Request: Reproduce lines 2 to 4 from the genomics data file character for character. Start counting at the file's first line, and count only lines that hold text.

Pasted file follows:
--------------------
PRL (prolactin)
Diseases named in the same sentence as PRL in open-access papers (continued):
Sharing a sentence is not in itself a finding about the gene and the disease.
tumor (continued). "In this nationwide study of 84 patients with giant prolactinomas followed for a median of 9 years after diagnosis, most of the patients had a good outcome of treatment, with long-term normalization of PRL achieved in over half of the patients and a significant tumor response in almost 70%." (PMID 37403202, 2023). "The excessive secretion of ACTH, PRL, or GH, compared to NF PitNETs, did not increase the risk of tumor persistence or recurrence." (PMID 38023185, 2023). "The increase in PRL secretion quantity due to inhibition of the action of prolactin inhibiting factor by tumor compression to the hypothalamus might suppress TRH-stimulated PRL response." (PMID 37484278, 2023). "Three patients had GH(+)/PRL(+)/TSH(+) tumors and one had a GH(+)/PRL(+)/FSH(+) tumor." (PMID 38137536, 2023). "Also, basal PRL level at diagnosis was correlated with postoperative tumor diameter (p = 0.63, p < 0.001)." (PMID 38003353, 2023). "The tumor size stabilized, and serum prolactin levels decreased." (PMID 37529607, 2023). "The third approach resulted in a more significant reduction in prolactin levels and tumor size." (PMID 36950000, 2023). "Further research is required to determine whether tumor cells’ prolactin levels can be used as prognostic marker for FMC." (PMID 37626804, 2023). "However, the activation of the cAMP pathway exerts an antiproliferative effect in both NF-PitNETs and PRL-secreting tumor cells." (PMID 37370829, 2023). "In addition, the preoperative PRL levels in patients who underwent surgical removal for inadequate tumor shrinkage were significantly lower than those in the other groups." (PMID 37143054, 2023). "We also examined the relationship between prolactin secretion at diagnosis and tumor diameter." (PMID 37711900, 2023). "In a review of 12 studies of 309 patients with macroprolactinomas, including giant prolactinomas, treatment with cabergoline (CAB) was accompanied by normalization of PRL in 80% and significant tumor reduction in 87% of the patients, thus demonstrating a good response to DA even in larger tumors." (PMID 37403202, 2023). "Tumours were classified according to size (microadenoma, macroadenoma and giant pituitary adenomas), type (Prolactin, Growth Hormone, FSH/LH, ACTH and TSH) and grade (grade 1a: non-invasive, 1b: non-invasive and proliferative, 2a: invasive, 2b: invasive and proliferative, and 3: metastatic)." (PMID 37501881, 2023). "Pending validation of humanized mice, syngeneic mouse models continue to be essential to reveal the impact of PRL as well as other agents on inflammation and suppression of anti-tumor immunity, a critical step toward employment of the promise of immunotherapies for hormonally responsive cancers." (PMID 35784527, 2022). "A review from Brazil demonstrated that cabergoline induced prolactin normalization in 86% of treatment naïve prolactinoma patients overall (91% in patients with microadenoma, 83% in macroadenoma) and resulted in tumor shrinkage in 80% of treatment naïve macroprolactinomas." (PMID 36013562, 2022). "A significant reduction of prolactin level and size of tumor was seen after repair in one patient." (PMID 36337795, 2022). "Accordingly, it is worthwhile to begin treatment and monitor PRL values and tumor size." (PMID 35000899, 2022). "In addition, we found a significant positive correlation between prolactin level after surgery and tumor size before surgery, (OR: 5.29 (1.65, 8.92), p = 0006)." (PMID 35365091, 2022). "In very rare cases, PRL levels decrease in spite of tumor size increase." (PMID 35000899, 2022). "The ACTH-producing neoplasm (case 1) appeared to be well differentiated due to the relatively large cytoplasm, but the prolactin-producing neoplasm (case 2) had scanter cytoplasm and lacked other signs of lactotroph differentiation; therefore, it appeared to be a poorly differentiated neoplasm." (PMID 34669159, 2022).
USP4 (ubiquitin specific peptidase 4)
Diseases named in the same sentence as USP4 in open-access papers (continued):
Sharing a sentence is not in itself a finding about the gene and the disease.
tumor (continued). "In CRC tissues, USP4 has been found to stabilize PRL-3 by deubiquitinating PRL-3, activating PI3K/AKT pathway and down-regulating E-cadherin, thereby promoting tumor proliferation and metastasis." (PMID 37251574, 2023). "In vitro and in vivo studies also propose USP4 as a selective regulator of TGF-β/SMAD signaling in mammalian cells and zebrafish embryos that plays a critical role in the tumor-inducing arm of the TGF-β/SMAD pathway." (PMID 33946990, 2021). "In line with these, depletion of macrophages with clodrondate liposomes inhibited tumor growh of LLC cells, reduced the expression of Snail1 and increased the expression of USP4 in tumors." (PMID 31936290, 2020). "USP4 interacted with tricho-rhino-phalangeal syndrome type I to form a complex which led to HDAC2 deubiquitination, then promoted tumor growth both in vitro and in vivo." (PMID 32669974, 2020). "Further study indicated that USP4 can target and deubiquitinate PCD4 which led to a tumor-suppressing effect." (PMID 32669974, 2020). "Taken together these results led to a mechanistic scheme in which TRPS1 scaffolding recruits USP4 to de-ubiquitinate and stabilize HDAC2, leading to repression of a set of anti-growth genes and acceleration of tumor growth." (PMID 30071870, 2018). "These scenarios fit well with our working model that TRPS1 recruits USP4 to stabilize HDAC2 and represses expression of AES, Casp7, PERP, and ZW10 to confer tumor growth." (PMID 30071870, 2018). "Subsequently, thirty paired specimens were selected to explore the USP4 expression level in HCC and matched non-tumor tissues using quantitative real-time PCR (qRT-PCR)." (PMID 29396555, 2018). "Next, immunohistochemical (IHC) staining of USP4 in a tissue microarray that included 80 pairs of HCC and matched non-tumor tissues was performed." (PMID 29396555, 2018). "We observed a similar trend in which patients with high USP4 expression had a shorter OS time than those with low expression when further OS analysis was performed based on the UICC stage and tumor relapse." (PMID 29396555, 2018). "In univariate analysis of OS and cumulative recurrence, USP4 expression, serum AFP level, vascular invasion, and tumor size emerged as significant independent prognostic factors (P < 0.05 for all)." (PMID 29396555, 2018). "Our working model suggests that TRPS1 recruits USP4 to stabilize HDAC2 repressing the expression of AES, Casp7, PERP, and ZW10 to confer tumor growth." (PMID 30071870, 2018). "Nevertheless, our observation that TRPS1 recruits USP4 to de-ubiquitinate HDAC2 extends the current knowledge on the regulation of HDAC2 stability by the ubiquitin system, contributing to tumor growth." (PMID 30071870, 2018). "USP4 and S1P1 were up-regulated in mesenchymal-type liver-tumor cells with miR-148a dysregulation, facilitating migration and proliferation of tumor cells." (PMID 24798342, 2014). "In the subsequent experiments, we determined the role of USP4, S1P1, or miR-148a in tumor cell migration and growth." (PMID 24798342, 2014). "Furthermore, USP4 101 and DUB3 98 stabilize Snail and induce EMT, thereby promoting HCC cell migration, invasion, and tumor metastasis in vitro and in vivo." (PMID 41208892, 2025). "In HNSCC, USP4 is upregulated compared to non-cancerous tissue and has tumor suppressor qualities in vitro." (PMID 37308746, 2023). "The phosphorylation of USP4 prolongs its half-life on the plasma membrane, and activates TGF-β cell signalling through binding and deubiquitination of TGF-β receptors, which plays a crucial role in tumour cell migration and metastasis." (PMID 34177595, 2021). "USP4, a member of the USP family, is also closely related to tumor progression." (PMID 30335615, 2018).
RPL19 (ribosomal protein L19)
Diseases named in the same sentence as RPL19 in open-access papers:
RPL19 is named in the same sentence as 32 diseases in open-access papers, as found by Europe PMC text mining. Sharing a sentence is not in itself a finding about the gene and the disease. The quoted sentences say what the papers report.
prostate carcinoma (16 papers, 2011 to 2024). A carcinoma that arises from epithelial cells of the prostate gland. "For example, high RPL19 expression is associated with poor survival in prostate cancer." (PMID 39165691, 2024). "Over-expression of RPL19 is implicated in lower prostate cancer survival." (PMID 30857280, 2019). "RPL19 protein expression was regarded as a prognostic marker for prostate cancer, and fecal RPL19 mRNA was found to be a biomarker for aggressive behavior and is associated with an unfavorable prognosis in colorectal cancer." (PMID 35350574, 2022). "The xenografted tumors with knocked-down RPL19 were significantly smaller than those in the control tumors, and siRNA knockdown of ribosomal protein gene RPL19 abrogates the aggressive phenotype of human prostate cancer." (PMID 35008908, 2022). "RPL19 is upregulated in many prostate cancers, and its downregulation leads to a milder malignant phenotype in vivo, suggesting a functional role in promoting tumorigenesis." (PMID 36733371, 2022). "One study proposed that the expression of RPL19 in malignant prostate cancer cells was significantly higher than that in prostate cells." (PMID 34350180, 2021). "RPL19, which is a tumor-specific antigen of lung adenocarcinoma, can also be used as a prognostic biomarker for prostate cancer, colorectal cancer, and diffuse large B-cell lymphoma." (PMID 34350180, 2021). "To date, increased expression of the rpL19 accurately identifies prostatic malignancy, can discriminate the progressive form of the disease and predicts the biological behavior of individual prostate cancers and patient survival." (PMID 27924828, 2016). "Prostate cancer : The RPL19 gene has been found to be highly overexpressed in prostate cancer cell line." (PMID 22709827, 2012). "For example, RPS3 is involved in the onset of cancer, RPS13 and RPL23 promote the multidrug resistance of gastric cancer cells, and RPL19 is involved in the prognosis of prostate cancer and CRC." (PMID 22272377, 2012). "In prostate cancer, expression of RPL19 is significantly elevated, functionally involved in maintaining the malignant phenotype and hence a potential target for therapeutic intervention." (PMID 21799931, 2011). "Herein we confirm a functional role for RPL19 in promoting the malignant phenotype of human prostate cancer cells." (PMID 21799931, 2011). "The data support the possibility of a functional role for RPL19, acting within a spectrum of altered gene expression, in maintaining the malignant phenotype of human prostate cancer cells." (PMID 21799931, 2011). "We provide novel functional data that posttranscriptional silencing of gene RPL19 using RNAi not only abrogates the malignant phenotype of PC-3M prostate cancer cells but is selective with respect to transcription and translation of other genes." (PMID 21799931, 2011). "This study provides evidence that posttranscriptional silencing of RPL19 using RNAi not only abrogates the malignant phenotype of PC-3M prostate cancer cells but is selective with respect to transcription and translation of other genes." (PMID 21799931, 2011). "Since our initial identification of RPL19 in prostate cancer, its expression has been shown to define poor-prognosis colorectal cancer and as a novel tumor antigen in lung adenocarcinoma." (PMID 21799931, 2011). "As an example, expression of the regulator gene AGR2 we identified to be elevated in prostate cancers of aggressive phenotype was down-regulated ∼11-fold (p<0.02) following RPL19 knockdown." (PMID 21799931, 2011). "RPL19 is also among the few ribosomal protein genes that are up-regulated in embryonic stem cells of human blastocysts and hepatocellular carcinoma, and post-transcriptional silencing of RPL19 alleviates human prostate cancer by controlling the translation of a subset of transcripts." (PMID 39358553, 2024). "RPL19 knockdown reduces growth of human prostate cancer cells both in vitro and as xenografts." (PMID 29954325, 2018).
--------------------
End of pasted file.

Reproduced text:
Diseases named in the same sentence as PRL in open-access papers (continued):
Sharing a sentence is not in itself a finding about the gene and the disease.
tumor (continued). "In this nationwide study of 84 patients with giant prolactinomas followed for a median of 9 years after diagnosis, most of the patients had a good outcome of treatment, with long-term normalization of PRL achieved in over half of the patients and a significant tumor response in almost 70%." (PMID 37403202, 2023). "The excessive secretion of ACTH, PRL, or GH, compared to NF PitNETs, did not increase the risk of tumor persistence or recurrence." (PMID 38023185, 2023). "The increase in PRL secretion quantity due to inhibition of the action of prolactin inhibiting factor by tumor compression to the hypothalamus might suppress TRH-stimulated PRL response." (PMID 37484278, 2023). "Three patients had GH(+)/PRL(+)/TSH(+) tumors and one had a GH(+)/PRL(+)/FSH(+) tumor." (PMID 38137536, 2023). "Also, basal PRL level at diagnosis was correlated with postoperative tumor diameter (p = 0.63, p < 0.001)." (PMID 38003353, 2023). "The tumor size stabilized, and serum prolactin levels decreased." (PMID 37529607, 2023). "The third approach resulted in a more significant reduction in prolactin levels and tumor size." (PMID 36950000, 2023). "Further research is required to determine whether tumor cells’ prolactin levels can be used as prognostic marker for FMC." (PMID 37626804, 2023). "However, the activation of the cAMP pathway exerts an antiproliferative effect in both NF-PitNETs and PRL-secreting tumor cells." (PMID 37370829, 2023). "In addition, the preoperative PRL levels in patients who underwent surgical removal for inadequate tumor shrinkage were significantly lower than those in the other groups." (PMID 37143054, 2023). "We also examined the relationship between prolactin secretion at diagnosis and tumor diameter." (PMID 37711900, 2023). "In a review of 12 studies of 309 patients with macroprolactinomas, including giant prolactinomas, treatment with cabergoline (CAB) was accompanied by normalization of PRL in 80% and significant tumor reduction in 87% of the patients, thus demonstrating a good response to DA even in larger tumors." (PMID 37403202, 2023). "Tumours were classified according to size (microadenoma, macroadenoma and giant pituitary adenomas), type (Prolactin, Growth Hormone, FSH/LH, ACTH and TSH) and grade (grade 1a: non-invasive, 1b: non-invasive and proliferative, 2a: invasive, 2b: invasive and proliferative, and 3: metastatic)." (PMID 37501881, 2023). "Pending validation of humanized mice, syngeneic mouse models continue to be essential to reveal the impact of PRL as well as other agents on inflammation and suppression of anti-tumor immunity, a critical step toward employment of the promise of immunotherapies for hormonally responsive cancers." (PMID 35784527, 2022). "A review from Brazil demonstrated that cabergoline induced prolactin normalization in 86% of treatment naïve prolactinoma patients overall (91% in patients with microadenoma, 83% in macroadenoma) and resulted in tumor shrinkage in 80% of treatment naïve macroprolactinomas." (PMID 36013562, 2022). "A significant reduction of prolactin level and size of tumor was seen after repair in one patient." (PMID 36337795, 2022). "Accordingly, it is worthwhile to begin treatment and monitor PRL values and tumor size." (PMID 35000899, 2022). "In addition, we found a significant positive correlation between prolactin level after surgery and tumor size before surgery, (OR: 5.29 (1.65, 8.92), p = 0006)." (PMID 35365091, 2022). "In very rare cases, PRL levels decrease in spite of tumor size increase." (PMID 35000899, 2022). "The ACTH-producing neoplasm (case 1) appeared to be well differentiated due to the relatively large cytoplasm, but the prolactin-producing neoplasm (case 2) had scanter cytoplasm and lacked other signs of lactotroph differentiation; therefore, it appeared to be a poorly differentiated neoplasm." (PMID 34669159, 2022).